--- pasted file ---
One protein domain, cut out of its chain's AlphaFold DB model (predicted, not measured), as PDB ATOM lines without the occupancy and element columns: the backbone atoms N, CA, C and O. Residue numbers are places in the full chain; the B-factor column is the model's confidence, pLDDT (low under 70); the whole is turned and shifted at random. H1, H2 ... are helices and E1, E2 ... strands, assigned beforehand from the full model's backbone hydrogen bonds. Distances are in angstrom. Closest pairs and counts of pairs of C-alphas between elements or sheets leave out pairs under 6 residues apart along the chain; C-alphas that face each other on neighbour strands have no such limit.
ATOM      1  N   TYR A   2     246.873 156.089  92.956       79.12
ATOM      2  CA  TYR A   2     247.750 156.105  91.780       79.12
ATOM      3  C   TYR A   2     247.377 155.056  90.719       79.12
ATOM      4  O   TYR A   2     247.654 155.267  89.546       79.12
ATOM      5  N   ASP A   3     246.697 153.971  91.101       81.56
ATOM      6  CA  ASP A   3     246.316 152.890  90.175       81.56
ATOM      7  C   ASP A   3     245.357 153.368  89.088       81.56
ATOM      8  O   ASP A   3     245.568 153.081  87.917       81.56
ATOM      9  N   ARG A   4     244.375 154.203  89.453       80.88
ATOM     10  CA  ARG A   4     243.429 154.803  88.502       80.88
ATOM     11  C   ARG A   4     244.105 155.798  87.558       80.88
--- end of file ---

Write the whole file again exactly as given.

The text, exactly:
One protein domain, cut out of its chain's AlphaFold DB model (predicted, not measured), as PDB ATOM lines without the occupancy and element columns: the backbone atoms N, CA, C and O. Residue numbers are places in the full chain; the B-factor column is the model's confidence, pLDDT (low under 70); the whole is turned and shifted at random. H1, H2 ... are helices and E1, E2 ... strands, assigned beforehand from the full model's backbone hydrogen bonds. Distances are in angstrom. Closest pairs and counts of pairs of C-alphas between elements or sheets leave out pairs under 6 residues apart along the chain; C-alphas that face each other on neighbour strands have no such limit.
ATOM      1  N   TYR A   2     246.873 156.089  92.956       79.12
ATOM      2  CA  TYR A   2     247.750 156.105  91.780       79.12
ATOM      3  C   TYR A   2     247.377 155.056  90.719       79.12
ATOM      4  O   TYR A   2     247.654 155.267  89.546       79.12
ATOM      5  N   ASP A   3     246.697 153.971  91.101       81.56
ATOM      6  CA  ASP A   3     246.316 152.890  90.175       81.56
ATOM      7  C   ASP A   3     245.357 153.368  89.088       81.56
ATOM      8  O   ASP A   3     245.568 153.081  87.917       81.56
ATOM      9  N   ARG A   4     244.375 154.203  89.453       80.88
ATOM     10  CA  ARG A   4     243.429 154.803  88.502       80.88
ATOM     11  C   ARG A   4     244.105 155.798  87.558       80.88